Is It Possible To View Deleted Messages In Discord?

Here’s the situation, someone on a Discord channel sent some insulting or inflammatory messages in chat and then quickly deleted them. Now they are accusing you of making the situation up and trying to turn people against them. What can you do? Can you view deleted messages in Discord?


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This is a situation a server admin friend of mine found herself in a few months ago. It’s a tough situation to be in and not something I would wish on anyone. Fortunately, every user knew her well enough to know that wasn’t how she was and didn’t believe the accusations. Not everyone will be so lucky.

The short answer is no, you cannot view deleted messages in Discord. The longer answer is that there is a way around that with a little forward planning. If you’re a channel or server admin, you will be able to see that someone deleted messages in the audit logs and when they did it. You will not be able to see what was in those messages though. Audit logs concern themselves with the running of the server and not about who said what. So while they can be very helpful in many situations, they aren’t much help in this one.

View deleted messages in Discord

When messages are deleted in Discord, they are gone for good. Discord insists they don’t keep copies and that once they are gone, they are gone. We have no reason to disbelieve them so will take them at their word. That said, you can set up your own chat logging script that will run if you use Discord in your browser rather than in the app.

The Discord History Tracker is a neat script that runs within your browser and can download a local chat lot to your device. It doesn’t interact with the server and doesn’t need owner or admin access to work. The downside is that you do need to use the browser rather than dedicated app. The browser doesn’t have the same features as the app but is the only way I know of to use logging like this.

There are two ways to use this tracker but I found the easiest was to use a browser console. The instructions are on the script page but go something like this:

  1. Open your browser and log into Discord in a tab.
  2. Join a channel as you normally would.
  3. Open another tab and press Ctrl + Shift + I to open developer mode.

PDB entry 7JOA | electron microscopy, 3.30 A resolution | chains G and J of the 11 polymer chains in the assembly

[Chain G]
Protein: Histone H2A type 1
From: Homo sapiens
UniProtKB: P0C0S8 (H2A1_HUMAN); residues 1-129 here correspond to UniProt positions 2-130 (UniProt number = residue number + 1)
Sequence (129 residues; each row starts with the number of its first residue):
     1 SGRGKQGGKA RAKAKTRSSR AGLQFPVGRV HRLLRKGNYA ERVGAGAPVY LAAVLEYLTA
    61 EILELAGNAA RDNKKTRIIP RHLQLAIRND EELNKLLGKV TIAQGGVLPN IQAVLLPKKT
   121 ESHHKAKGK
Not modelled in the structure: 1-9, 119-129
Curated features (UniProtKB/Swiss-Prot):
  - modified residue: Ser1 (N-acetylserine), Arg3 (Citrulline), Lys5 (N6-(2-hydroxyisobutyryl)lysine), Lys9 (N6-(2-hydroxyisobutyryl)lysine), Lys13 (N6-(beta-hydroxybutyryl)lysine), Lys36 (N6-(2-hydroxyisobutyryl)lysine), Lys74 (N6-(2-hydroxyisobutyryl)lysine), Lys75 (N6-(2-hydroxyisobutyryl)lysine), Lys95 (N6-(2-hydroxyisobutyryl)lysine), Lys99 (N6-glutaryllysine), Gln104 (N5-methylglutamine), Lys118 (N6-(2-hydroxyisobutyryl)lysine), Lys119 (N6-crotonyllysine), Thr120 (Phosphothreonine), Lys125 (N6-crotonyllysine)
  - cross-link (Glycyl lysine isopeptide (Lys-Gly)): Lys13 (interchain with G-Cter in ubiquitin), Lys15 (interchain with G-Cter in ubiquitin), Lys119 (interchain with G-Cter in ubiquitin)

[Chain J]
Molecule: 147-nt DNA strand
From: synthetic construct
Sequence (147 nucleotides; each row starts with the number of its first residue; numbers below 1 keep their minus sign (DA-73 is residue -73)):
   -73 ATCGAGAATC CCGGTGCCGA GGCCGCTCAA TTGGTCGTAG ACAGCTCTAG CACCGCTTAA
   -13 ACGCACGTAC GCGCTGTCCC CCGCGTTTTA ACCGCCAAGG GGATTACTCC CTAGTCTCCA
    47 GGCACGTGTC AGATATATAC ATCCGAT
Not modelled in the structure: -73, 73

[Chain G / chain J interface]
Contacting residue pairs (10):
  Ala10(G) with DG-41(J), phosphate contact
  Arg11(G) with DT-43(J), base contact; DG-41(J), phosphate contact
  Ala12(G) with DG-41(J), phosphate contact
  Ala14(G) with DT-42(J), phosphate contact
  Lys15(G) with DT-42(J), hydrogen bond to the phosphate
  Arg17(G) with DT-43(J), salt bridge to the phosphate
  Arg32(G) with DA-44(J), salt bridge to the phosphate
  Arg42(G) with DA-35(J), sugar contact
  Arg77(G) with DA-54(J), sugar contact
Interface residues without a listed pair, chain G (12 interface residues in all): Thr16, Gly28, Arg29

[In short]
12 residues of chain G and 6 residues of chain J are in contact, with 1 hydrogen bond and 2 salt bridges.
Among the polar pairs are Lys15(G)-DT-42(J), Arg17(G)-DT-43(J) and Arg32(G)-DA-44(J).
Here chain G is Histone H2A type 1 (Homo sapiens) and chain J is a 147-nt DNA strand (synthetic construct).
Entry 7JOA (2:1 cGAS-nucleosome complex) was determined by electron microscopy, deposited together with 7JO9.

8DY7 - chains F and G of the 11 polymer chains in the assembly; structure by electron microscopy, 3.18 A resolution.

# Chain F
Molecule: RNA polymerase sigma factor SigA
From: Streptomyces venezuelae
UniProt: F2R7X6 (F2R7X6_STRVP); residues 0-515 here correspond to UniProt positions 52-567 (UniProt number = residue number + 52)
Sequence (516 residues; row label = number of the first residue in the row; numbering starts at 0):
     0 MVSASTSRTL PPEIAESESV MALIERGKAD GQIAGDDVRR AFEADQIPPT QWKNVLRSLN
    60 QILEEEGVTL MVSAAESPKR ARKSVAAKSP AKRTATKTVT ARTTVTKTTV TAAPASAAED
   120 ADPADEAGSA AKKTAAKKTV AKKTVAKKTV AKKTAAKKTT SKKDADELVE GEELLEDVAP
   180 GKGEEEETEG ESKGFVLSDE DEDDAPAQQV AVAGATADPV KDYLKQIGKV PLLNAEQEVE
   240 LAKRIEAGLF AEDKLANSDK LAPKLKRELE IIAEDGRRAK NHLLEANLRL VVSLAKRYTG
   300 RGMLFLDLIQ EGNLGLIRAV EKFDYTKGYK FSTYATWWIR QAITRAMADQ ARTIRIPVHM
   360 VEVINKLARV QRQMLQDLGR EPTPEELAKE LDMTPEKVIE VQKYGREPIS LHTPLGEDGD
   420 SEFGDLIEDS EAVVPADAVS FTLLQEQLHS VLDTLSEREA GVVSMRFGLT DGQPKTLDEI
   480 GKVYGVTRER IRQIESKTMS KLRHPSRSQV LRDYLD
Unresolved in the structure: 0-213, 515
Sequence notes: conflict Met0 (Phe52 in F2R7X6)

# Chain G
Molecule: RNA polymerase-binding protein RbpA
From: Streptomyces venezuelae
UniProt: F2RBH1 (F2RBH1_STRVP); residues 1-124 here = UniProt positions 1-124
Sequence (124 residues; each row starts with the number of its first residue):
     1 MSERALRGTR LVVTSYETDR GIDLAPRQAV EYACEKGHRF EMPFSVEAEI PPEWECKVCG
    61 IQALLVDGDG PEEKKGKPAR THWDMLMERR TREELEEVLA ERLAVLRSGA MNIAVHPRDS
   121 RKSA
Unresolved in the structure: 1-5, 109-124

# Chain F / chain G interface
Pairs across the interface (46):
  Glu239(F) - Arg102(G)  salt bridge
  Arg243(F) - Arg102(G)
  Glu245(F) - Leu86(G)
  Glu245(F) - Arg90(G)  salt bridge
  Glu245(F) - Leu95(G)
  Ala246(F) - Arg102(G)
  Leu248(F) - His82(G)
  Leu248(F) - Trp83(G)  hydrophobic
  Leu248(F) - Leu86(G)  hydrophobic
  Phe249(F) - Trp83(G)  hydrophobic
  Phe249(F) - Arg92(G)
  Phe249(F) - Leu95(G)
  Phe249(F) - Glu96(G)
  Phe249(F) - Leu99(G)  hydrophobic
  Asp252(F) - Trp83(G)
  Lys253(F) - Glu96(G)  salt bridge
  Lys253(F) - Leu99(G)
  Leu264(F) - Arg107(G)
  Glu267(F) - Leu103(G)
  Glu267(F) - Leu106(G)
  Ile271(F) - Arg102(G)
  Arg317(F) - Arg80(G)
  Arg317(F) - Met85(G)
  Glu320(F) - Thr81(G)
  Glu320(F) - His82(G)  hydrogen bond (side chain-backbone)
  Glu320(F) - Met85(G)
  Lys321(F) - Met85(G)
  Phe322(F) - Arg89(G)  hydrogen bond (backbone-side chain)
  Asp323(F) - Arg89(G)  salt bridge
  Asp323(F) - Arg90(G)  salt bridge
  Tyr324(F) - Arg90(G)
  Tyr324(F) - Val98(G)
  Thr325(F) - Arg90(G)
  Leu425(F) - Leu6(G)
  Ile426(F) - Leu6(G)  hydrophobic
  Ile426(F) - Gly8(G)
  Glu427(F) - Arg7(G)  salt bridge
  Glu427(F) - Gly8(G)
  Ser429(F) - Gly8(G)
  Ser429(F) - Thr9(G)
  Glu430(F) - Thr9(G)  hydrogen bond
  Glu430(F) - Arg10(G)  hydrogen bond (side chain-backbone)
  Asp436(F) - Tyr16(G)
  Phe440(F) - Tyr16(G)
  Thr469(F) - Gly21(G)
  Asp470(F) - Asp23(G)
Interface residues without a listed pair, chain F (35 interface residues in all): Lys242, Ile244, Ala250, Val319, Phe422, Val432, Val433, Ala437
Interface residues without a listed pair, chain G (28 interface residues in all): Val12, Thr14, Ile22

4. Select the Console tab in the developer screen.
  5. Copy the script using the link on the page.
  6. Paste the script into the Console and Press Enter to initialize it.
  7. Chat in Discord as you usually would.
  8. Close Developer mode once finished.
  9. Open the Viewer from this link to see the chat.
  10. Select Load File and select the chat log from your computer.
  11. Scroll though the chat log to see what was said.

There have been dozens of requests for Discord to add some logging functionality but has so far not agreed to it. They cite privacy issues, which are legitimate but do leave us hanging a little when it comes to situations like those in the introduction. The solution above is a solution to that but not a particularly elegant one. Using Discord in the browser is not as good as the app but it’s the only way it will run.

Handling toxicity on Discord

In my experience, Discord is a fairly harmless place where chat is predominantly about the subject at hand and people generally get on. I appreciate that it isn’t like that on every channel though. There are some straightforward things you or the server admin can do to make it a more pleasant place to spend time.

Set clear rules and policies and enforce them – If people don’t know the rules, they will push the limits until something breaks. Set clear, concise rules with equally clear penalties for infringement.

Always have a moderator around – Unless your channel only has a few members, there should always bee a moderator online. That may mean a team to cover time zones or a moderator bot. Either way, have someone around to help wherever possible.

Learn how to mute – There is local mute, that you as a user can do to silence the problem person and server mute that an admin can do to silence them. Local mute by selecting the troublemaker in the channel and either pressing their name or right clicking and selecting Mute.

Take screenshots if things get really bad – If you don’t want to use Discord in a browser, take regular screenshots of the inflammatory comments to use for evidence. If they delete the chat, you still have something to use in your defense should you need it.